Select Washington Surname Genealogy

The surname Washington comes from the place name Washington (originally Wassyngton) near the river Wear in what was then Durham.  The Washington family took their name from this location.

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England.  George Washington's family dates from 1183 at Washington on the Wear and possibly before. They were landed gentry and owned property in Yorkshire (Selby) and in Lancashire (Chorley). 

Some 350 years later, a descendant, Lawrence Washington, moved south and bought Sulgrave manor near Banbury in Oxfordshire.  This was the home from which George Washington's great-grandfather, John Washington, departed for Virginia in 1656. 

There are still Washingtons to be found in the north of England, but more in Staffordshire.  The earliest record is a will and inventory of Edmund Washington of Leek, dated 1537.  The name has continued there and in nearby towns and villages. 

America.  The John Washington who settled in Westmoreland county and was the forebear of President George Washington was not the only Washington to come to Virginia in the 17th century.  The records show two others: 
  • Edward Washington, possibly related, who became constable of Westmoreland county  
  • and John Washington of Surry county  
There was descent from both of these Washingtons.

George Washington and his wife Martha had no children.  Their Mount Vernon estate passed onto his nephew Bushrod and then to Bushrod's nephew John Augustine.  The Washington trail then went south: 
  • Thomas Washington moved his family to Alabama and Thomas Pratt Washington brought his family and slaves to Texas in 1845.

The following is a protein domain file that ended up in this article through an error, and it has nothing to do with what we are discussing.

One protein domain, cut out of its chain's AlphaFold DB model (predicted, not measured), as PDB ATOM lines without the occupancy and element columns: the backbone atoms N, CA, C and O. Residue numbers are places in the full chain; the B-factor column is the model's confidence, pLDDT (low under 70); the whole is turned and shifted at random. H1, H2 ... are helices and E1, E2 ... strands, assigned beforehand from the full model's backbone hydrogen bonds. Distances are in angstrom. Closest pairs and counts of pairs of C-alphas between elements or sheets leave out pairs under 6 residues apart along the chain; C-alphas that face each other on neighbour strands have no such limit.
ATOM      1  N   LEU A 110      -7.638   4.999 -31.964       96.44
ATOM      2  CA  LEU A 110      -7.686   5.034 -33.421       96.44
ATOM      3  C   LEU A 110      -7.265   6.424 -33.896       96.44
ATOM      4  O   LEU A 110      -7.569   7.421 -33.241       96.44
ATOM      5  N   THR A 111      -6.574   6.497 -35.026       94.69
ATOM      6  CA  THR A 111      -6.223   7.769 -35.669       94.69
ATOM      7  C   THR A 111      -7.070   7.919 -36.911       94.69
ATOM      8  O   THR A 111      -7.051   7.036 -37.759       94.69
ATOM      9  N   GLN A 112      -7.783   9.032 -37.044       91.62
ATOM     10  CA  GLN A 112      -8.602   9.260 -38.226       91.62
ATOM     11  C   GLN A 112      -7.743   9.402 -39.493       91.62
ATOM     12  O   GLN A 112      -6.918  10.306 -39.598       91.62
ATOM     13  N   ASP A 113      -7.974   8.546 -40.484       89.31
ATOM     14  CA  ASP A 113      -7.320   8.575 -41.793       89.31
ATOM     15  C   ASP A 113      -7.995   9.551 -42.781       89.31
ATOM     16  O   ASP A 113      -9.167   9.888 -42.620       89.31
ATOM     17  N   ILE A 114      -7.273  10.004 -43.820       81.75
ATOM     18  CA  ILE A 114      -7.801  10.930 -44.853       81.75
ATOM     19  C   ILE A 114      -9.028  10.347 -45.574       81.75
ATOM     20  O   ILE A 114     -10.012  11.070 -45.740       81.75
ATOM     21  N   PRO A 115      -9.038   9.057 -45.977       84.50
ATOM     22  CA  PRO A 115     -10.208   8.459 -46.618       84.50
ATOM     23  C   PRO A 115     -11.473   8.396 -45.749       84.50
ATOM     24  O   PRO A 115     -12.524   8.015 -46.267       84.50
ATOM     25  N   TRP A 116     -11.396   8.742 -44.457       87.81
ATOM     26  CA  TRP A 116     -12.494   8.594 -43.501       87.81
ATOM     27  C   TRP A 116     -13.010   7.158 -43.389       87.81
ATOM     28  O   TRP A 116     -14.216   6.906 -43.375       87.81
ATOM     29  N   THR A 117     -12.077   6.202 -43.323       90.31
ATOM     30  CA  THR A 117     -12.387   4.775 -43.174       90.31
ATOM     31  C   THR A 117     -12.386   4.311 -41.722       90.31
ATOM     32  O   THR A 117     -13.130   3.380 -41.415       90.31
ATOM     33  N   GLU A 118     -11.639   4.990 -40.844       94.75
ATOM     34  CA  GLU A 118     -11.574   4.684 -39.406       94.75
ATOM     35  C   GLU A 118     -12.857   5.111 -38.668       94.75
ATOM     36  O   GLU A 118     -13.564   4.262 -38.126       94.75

• Joseph Washington from Tennessee was one of the men who perished at the Alamo at the hands of the Mexicans in 1836.
  • while Lewis Washington, a writer and journalist from Georgia, lived through these times as well.  He was killed in 1857 while covering a war in Costa Rica.
African Americans.  The number of Washingtons in America must have something to do with African Americans taking the name after emancipation. 

Booker T. Washington, born a slave in Virginia in 1856, took his name from his step-father, Washington Ferguson.  He was an educator and writer and emerged as the spokesman for African Americans post-emancipation.  His autobiography Up From Slavery is still widely read. 

Another former slave was John Washington from Fredericksburg whose ordeals after the war have recently been retold by the historian David Blight.  And Jesse Washington, a seventeen year old lynched in Waco Texas in 1916, provides a further sobering reminder of the past race divides. 

It is a remarkable fact that 90% of the Washingtons in America were black in 1900 and the same percentage holds true today.  African Americans could choose their name after Emancipation and many of them obviously chose Washington, the founder of their country.  Washington was a slave-owner.  But he did give orders that 124 of his slaves should be released on the death of his wife.

Today's African American Washingtons include jazz performers, baseball players, and the Academy award winning actor, Denzel Washington.  Of course, these Washingtons have their own genetic roots.  The actor Isaiah Washington discovered that his DNA roots lay on his mother's side with the Mende people of Sierra Leone.

Select Washington Miscellany

If you would like to read more, click on the miscellany page for further stories and accounts:

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George Washington
was the first President of the United States.
Eugenia Washington, grand niece of the President, was one of the founders of the DAR (Daughters of the Revolution) in 1890.
Booker T. Washington, born a slave, was an educator and writer and emerged as the spokesman for African Americans until his death in 1915.
Dinah Washington, the jazz singer, was born Ruth Lee Jones.  It is said that Lionel Hampton gave her this name.
Harold Washington was the first African American mayor of Chicago, serving from 1983 to 1987.
Denzel Washington, the American actor, is a two-time Academy award winner.

Select Washingtons Today
  • 1,500 in the UK (most numerous in West Midlands)
  • 52,000 in America (most numerous in Texas). 

PS.  You might want to check out the surnames page on this website.  It covers surname genealogy in this and companion websites for more than 800 surnames.

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